Songs You May Have Missed #682

Bobby Darin: “Gyp the Cat” (1965)

Excerpted from Shane Brown’s blog/tribute page This is Bobby Darin:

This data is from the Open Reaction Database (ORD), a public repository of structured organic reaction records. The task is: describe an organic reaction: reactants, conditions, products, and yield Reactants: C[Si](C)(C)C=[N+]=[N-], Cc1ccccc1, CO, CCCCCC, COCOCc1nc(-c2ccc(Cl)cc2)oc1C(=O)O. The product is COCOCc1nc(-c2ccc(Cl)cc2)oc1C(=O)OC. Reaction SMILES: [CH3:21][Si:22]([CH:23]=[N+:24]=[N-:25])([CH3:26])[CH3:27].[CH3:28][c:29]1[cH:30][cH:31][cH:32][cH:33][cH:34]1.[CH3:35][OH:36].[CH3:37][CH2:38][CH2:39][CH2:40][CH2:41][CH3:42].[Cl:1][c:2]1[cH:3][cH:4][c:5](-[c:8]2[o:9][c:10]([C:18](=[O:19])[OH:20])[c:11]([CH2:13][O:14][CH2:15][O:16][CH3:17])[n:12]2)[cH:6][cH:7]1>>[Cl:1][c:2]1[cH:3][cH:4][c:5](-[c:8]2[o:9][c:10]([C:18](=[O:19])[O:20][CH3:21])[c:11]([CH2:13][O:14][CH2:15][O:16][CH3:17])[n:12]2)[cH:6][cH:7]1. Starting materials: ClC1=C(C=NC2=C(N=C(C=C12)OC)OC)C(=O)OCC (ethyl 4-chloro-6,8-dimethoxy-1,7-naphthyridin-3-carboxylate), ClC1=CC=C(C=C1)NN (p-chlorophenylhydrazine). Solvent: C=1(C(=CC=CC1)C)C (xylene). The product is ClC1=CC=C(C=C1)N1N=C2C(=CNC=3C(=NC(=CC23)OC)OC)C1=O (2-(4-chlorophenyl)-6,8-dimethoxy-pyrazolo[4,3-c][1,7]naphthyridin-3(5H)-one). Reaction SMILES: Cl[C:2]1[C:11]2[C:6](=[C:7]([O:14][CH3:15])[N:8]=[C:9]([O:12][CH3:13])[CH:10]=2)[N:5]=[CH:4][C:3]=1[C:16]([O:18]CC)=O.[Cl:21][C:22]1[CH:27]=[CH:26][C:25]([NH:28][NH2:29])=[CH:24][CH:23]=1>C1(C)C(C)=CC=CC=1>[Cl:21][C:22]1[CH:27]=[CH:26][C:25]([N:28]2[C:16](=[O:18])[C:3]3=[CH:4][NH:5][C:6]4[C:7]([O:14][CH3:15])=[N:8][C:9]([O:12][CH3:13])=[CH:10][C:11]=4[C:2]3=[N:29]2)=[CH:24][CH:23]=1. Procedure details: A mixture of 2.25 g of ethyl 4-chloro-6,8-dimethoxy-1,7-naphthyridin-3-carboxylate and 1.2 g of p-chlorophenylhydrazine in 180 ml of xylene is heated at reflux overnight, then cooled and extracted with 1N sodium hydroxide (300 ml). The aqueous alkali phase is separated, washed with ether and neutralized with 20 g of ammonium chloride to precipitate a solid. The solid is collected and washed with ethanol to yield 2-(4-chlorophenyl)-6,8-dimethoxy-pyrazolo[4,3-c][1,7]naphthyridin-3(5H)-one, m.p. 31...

In 1964, Bobby couldn’t get a hit record for love nor money.  In September 1964, he made his first attempt at recording his own composition Gyp the Cat, a clever pastiche of Mack the Knife, this time about a thief, and using a similar melody to the Kurt Weill song.  As with Mack the Knife, the song tells a story, and the arrangement works in the same way, with it gaining in intensity with each successive verse.  It’s a lighter affair lyrically, with a nice twist in the final verse, and would have been a better choice of single than Hello Dolly which was released instead.  Despite the British Invasion, there was clearly still a place in the singles charts for this type of material, as Armstrong’s Hello Dolly and the Darin-produced Wayne Newton hit Danke Schoen had shown.  The 1964 version of Gyp the Cat remained unissued until thirty-odd years later, with a 1965 recording of the same song issued as a B-side.  It was something of a waste of a fun Darin original, in his signature style, and showing that he could poke fun at himself through a pastiche of his earlier hit.

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